INSERT into Users VALUES (' Zhao Liu ', to_date (' 03/08/1876 15:23:55 ', ' mm/dd/yyyy hh24:mi:ss '));
SELECT name, birth from users;
SELECT name, To_char (birth, ' Yyyy-mm-dd Day Hh24:mi:ss ') from users;
To understand the default format for date constants in Oracle's current locale, execute the following statement:
select Sysdate from dual; or: SELECT * from V$nls_parameters WHERE parameter= ' Nls_date_format ';
SELECT to_char (sysdate, ' Yyyy-mm-dd Day HH24:MI:SS ') from DUAL;
2014-06-12 Thursday 10:56:56
If you want, you can modify the default explicit formatting for the current session's language, geography, and date/time as follows:
--Change language to English
ALTER SESSION SET Nls_language=american;
--Change the language back to Simplified Chinese
ALTER SESSION SET nls_language= ' Simplified Chinese ';
--Change geography to United States
ALTER SESSION SET Nls_territory=america;
--Change the region to China
ALTER SESSION SET Nls_territory=china;
--Modify the default explicit format for date/time
ALTER SESSION SET nls_date_format = ' yyyy-mm-dd ';
The above modifications are only valid for this session, and are not advocated in real-world development, but should be converted using the corresponding date-type functions (To_char () or to_date (), etc.), which are more powerful and flexible.
6, Raw and long
Raw raw and long raw data types are used to hold variable-length binary data. Raw types are typically used to store objects in a specific format, such as bitmaps, and a single field can occupy up to 2000 bytes of space, while a long raw data type can occupy up to 2GB of space. Both are older data types, and only a single long raw field in a table can be replaced by large object types (see below), such as BLOBs, CLOB, NCLOB, and so on.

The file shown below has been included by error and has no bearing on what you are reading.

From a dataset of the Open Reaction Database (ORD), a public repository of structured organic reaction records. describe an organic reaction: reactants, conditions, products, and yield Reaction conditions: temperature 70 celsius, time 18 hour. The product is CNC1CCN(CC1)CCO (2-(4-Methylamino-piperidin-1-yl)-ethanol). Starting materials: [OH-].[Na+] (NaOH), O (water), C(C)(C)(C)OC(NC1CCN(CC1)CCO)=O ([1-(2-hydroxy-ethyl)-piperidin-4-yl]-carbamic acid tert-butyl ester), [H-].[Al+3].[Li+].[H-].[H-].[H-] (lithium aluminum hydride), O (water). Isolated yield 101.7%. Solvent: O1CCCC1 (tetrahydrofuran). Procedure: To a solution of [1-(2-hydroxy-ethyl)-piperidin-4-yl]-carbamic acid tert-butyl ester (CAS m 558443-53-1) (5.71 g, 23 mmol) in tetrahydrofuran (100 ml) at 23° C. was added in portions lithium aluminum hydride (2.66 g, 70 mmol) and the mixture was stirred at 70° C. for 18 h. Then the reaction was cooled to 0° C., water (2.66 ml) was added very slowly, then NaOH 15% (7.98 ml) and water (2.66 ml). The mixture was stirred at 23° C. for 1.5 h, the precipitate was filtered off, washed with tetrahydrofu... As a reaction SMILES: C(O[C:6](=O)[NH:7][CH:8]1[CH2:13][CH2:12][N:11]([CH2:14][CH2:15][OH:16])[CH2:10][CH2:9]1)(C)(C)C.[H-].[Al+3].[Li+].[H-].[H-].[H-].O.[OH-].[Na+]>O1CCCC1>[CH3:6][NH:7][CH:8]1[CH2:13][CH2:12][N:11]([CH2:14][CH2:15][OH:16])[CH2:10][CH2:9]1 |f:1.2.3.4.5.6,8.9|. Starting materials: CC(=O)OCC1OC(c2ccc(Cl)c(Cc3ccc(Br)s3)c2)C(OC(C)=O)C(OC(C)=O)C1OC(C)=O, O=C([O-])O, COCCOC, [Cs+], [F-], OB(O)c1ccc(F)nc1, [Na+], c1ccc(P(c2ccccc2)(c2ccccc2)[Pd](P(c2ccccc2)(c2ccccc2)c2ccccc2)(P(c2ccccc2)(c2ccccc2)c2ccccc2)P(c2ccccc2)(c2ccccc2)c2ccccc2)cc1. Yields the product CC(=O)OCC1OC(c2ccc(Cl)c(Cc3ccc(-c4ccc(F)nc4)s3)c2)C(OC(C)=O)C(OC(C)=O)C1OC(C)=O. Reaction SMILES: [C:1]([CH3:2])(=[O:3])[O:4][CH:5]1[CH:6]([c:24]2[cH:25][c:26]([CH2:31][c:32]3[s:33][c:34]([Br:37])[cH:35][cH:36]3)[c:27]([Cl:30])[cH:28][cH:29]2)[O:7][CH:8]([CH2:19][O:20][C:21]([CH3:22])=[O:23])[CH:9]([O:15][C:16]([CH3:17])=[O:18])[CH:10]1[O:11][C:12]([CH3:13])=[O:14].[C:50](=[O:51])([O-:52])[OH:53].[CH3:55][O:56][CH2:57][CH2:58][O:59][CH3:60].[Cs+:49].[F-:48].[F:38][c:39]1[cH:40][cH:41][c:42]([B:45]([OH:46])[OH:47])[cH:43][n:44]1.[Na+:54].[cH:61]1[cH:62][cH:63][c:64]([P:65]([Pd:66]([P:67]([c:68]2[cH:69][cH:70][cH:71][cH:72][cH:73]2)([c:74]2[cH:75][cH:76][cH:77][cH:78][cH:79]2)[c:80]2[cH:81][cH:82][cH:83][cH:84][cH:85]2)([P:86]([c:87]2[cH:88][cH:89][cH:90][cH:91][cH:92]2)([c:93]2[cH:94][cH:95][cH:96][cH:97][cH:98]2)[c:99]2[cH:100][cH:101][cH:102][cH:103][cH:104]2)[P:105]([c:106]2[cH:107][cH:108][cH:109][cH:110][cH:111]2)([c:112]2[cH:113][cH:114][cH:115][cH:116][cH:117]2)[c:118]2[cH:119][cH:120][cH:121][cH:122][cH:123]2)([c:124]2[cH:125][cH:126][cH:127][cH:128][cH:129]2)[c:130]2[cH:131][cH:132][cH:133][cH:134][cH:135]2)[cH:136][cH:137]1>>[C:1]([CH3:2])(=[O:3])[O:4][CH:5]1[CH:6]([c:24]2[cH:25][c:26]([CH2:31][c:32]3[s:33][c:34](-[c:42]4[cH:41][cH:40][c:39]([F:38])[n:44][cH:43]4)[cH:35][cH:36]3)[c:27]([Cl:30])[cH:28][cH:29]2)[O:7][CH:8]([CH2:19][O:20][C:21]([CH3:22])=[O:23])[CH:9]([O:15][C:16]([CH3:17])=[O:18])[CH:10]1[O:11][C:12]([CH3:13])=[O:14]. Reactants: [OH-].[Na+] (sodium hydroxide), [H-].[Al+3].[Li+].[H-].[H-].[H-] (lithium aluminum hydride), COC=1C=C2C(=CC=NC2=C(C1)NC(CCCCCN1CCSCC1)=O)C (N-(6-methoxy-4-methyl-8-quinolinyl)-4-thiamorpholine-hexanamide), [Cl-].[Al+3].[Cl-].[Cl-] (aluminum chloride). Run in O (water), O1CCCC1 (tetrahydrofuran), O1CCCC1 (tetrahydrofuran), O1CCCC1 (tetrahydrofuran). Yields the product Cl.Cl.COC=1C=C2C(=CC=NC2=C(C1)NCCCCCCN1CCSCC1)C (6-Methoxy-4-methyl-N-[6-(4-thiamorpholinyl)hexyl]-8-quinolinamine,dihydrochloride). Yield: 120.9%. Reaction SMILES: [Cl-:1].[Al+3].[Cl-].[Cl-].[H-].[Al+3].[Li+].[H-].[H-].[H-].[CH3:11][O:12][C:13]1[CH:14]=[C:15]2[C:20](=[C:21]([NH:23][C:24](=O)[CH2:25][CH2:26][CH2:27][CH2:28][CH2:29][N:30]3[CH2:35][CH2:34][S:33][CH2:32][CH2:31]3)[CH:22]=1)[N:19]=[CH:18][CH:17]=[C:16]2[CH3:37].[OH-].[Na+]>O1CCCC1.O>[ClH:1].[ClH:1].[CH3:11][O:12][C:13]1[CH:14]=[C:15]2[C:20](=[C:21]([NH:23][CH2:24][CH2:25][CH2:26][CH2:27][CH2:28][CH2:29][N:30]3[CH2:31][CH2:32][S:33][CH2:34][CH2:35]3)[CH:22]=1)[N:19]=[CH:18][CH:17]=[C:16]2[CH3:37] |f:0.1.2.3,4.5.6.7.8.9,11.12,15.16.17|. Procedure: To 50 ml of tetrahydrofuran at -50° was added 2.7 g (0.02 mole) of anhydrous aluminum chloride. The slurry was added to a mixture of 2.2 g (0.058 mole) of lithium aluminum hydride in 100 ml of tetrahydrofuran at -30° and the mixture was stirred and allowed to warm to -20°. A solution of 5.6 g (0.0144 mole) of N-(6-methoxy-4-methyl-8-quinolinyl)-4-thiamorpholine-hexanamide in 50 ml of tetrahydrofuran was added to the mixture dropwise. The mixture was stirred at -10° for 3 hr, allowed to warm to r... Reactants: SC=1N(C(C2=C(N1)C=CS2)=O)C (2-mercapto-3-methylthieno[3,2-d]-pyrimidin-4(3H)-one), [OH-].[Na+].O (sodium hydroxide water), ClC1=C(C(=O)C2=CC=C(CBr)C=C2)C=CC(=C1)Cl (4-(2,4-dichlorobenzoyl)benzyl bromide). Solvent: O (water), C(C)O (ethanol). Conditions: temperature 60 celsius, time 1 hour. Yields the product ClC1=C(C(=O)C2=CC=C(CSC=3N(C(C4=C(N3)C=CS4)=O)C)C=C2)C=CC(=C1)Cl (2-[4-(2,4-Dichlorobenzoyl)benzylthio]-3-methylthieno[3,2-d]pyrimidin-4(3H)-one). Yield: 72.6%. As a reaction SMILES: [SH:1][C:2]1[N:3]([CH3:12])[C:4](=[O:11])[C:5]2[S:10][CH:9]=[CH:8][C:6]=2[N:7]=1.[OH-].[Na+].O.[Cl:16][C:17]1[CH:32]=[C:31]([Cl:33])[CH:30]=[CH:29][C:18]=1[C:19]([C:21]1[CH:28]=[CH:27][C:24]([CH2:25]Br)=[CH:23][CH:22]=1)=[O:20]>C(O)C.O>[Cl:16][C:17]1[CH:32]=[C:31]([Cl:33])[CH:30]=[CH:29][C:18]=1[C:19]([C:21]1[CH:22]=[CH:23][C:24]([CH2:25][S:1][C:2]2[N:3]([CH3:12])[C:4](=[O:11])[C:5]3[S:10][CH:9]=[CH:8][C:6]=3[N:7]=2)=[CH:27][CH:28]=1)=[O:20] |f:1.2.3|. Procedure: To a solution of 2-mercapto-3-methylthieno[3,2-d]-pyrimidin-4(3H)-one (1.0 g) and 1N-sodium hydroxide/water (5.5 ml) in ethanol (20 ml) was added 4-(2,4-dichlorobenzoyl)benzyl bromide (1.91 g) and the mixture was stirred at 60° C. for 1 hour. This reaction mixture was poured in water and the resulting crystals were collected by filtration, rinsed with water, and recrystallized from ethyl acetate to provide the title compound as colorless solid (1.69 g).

LOB (Large object, large object) types are used to hold large-scale information (a single field can hold up to 4GB of data). Because the LOB type field is large and there can be multiple LOB type fields in one table, it is flexible enough for business areas (like, archives, and so on) with very large data volumes. Accordingly, fields of type long, long raw, and so on, although the storage capacity is not small, but because a table can have a maximum of one such type of field restrictions, is now rarely used.
The LOB type can be subdivided into three types:
-clob--character large object type, maximum length 4GB
-nclob--Large object type based on the NLS national character set characters, maximum length 4GB
-blob--Binary Large object type, maximum length 4GB
Bfile belongs to a special large object type that describes a large binary object file that is saved outside the database.
The maximum length is 4GB. This external LOB type, which records changes through the database, but the data is kept in a specific place outside the database. It can be simply understood that the bfile type data is equivalent to pointers to files stored outside the Oracle database.
7. XML Type
As part of XML support, XmlType is a data type introduced from Oracle 9i. This type of field is used to store an XML document and provides several built-in XML document parsing capabilities, such as the ability to extract a single node from a document, or to create an index on any node in an XML type document.